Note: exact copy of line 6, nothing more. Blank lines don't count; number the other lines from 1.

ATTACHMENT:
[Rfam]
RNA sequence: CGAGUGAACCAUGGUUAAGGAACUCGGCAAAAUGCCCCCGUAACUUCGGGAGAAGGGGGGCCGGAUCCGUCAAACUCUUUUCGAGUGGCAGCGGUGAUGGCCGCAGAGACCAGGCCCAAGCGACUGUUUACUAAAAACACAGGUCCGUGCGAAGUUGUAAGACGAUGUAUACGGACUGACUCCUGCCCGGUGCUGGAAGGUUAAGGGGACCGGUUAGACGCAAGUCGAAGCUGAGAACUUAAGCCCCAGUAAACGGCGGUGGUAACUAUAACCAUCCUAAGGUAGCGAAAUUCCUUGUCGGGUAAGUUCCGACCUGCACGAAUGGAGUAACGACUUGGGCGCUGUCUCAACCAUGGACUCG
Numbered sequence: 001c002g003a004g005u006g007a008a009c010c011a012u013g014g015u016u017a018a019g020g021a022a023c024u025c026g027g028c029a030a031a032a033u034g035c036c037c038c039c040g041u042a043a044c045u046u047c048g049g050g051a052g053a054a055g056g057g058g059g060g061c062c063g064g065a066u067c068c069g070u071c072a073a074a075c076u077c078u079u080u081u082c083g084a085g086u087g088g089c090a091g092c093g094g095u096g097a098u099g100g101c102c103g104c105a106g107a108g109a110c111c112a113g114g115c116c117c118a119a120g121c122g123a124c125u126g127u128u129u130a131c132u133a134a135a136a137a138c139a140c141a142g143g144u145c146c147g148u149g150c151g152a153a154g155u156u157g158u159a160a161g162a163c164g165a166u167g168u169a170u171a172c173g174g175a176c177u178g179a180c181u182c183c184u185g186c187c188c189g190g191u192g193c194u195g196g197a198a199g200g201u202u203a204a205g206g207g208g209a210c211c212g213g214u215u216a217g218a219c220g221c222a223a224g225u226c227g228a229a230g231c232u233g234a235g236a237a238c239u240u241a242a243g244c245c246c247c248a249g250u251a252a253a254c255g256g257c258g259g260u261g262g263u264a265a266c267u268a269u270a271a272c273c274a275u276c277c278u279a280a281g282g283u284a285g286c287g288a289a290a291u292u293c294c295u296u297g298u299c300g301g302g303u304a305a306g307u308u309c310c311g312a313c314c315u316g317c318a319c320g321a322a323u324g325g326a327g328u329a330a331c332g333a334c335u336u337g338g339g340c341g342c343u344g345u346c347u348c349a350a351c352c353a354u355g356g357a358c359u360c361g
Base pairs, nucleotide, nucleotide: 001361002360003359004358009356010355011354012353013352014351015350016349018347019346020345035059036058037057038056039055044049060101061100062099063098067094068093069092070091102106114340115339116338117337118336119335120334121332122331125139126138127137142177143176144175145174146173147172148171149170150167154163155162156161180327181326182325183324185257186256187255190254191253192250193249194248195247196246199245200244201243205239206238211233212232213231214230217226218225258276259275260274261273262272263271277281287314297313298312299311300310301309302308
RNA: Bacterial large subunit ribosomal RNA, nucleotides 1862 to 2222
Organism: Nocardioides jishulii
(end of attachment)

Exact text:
Organism: Nocardioides jishulii